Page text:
Women & Vocation
Scatter is an online learning platform applying Christian faith to themes of calling, culture, and work in diverse roles and industries. The “Women, Work & Calling with Katelyn Beaty“ course acknowledges that, regardless of age or life-stage, women want to know the best way to steward their God-given gifts, yet many lack a theological foundation to guide their vocational choices.
Suggested books, websites & articles
A Woman’s Place: A Christian Vision for Your Calling in the Office, the Home, and the World by Katelyn Beaty. Women today inhabit and excel in every profession, yet many Christian women wonder about the value of work outside the home. And in circles where the traditional family model is highly regarded, many working women who sense a call to work find little church or peer support. In A Woman’s Place, Katelyn Beaty, former print managing editor of Christianity Today, insists it’s time to reconsider women’s work. She challenges us to explore new ways to live out the Scriptural call to rule over creation—in the office, the home, in ministry, and beyond.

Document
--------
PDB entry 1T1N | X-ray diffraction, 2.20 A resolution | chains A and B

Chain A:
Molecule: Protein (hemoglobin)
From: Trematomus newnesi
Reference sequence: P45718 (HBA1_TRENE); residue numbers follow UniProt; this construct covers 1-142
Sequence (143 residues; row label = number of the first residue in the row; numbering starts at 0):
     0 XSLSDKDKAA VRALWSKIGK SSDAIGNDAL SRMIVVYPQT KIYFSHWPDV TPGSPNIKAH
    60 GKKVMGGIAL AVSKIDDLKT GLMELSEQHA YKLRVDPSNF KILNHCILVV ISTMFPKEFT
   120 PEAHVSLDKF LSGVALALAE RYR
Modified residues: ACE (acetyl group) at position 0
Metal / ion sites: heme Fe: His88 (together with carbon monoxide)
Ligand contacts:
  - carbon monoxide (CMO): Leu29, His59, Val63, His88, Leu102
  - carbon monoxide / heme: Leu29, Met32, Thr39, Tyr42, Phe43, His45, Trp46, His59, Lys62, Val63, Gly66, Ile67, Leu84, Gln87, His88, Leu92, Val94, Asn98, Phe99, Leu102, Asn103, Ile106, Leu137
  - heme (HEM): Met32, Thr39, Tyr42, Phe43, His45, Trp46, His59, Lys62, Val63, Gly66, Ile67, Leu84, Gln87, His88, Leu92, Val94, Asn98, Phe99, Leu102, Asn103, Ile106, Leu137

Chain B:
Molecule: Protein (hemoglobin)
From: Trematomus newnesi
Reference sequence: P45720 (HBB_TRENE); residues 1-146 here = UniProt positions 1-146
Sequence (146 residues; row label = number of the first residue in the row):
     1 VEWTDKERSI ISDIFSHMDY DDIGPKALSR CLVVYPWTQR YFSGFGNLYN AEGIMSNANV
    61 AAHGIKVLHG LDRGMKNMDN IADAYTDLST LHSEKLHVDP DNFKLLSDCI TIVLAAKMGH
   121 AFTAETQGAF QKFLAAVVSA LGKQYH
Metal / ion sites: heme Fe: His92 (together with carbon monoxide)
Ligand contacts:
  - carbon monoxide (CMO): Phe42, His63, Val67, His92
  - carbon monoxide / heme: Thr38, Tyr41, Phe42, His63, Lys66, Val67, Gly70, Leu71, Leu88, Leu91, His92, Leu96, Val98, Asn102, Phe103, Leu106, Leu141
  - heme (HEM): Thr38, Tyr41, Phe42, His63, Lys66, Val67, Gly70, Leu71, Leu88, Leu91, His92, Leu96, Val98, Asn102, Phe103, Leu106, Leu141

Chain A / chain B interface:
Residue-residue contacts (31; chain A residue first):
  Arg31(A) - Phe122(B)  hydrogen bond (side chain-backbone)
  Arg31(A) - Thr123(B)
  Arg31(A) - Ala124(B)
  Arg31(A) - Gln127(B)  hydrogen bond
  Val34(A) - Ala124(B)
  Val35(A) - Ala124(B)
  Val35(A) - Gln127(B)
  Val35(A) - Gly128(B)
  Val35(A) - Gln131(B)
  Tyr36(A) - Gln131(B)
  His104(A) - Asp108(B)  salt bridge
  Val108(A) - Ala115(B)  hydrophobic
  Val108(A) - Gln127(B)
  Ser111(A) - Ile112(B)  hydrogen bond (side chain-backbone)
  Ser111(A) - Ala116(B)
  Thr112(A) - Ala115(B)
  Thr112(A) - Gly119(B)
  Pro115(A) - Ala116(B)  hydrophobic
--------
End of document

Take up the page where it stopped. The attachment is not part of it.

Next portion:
The Measure of Success: Uncovering the Biblical Perspective on Women, Work and the Home by Carolyn McCulley. Whether you are married or single, young or old, and whether you work inside the home or in the marketplace, the Bible offers a rich vision of women utilizing their God-given gifts and a call to productivity – in a wide range of roles. Far from the stone-throwing arguments that often occupy the discussion around women, work, and the home, McCulley show how the redemptive message of the gospel allows the Bible’s teaching on the role of women to coexist with ambition. It creates a fresh vision for the profit we all gain from encouraging female contribution in the home, society, and church.
Wonder Woman: Navigating the Challenges of Motherhood, Calling, and Identity by Kate Harris. Conversations about the role work plays in women’s lives are tense – both inside and outside of the church. From the debate over whether women can “have it all” or “attain balance” when it comes to work and family, to the perceived “ambition gap” that keeps women from embracing their potential, to the strain between women who spend their days in the corporate sector and community, emotion around these topics runs high. In this short, pithy book Harris offers a strong theological model women can use to guide their vocational choices. It’s rich, readable and definitely worth your time.